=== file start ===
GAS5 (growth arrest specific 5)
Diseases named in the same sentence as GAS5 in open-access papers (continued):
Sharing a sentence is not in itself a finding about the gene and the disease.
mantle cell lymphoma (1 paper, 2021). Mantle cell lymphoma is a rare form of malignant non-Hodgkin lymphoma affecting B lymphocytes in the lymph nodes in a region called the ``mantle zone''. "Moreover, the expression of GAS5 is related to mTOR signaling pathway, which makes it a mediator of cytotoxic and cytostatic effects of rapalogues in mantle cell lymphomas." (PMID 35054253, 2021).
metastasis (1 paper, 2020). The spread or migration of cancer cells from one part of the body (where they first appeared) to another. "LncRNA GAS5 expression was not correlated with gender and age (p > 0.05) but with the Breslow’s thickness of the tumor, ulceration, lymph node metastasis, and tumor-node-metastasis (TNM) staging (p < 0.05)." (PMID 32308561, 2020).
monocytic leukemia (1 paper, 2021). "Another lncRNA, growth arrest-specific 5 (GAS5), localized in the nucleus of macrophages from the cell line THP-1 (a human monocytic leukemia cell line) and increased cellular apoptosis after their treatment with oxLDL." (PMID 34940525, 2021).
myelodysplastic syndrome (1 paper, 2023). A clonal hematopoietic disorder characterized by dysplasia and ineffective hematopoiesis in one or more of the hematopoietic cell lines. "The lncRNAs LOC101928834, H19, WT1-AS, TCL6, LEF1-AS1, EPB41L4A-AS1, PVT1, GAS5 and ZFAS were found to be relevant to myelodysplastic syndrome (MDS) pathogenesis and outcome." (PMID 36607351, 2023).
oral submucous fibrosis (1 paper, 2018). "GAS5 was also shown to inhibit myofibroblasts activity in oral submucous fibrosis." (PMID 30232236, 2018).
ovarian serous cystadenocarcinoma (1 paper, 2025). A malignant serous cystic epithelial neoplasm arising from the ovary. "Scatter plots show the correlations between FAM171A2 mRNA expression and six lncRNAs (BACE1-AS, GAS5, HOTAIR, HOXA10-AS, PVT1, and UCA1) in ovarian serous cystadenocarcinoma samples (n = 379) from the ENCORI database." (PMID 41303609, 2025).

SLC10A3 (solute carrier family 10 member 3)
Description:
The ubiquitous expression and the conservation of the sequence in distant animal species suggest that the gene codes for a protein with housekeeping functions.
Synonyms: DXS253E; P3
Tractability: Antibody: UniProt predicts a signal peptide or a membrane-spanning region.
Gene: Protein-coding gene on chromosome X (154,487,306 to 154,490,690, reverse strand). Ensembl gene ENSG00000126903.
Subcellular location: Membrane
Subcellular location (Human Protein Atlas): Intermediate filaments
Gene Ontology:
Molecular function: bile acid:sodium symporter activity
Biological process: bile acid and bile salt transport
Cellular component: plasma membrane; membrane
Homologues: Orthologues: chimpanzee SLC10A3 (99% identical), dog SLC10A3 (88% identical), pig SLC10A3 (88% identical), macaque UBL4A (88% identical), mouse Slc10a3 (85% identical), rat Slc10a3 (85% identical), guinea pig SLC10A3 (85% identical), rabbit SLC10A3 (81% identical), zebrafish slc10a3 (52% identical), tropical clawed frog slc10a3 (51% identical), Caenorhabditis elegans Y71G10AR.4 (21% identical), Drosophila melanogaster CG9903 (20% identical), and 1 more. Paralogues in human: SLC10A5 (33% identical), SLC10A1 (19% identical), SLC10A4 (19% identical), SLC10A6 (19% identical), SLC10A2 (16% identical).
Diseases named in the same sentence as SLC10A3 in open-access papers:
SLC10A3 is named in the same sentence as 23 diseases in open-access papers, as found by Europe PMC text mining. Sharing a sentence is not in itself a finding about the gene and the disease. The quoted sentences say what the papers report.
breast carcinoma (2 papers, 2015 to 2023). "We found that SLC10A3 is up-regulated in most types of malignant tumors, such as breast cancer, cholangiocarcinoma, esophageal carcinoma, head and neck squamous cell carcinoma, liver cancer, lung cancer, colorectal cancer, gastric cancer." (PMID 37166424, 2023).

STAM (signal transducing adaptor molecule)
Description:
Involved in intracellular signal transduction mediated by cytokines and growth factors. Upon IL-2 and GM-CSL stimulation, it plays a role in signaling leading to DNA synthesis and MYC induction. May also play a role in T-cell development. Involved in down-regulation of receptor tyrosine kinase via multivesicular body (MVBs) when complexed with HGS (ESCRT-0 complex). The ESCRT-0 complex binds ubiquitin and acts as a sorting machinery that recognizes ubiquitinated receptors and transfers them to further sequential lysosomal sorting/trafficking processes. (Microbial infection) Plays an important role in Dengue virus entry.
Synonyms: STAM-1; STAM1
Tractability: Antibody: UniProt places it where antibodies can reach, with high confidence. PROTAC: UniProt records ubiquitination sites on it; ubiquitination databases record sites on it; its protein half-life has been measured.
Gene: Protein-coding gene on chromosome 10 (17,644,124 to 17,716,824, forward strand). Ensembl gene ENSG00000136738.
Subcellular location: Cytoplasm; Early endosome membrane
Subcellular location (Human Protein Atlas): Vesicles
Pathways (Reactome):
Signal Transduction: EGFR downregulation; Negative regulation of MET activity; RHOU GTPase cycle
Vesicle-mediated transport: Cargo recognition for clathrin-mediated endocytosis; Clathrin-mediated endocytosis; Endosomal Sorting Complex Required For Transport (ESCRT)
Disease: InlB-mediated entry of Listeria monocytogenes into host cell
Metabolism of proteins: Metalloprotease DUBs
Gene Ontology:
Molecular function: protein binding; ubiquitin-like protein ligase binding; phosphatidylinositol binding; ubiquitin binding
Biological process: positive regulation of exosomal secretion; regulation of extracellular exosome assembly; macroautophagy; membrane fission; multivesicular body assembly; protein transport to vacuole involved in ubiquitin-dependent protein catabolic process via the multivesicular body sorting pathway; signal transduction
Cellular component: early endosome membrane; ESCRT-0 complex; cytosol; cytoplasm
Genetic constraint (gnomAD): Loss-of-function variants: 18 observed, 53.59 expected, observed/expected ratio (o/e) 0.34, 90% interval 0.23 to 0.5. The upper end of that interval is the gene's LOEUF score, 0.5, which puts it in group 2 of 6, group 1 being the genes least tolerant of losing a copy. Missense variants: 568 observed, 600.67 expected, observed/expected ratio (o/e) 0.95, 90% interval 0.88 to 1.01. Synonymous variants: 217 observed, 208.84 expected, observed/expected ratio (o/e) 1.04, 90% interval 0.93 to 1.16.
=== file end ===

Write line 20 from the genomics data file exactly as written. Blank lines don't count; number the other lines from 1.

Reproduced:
Biological process: bile acid and bile salt transport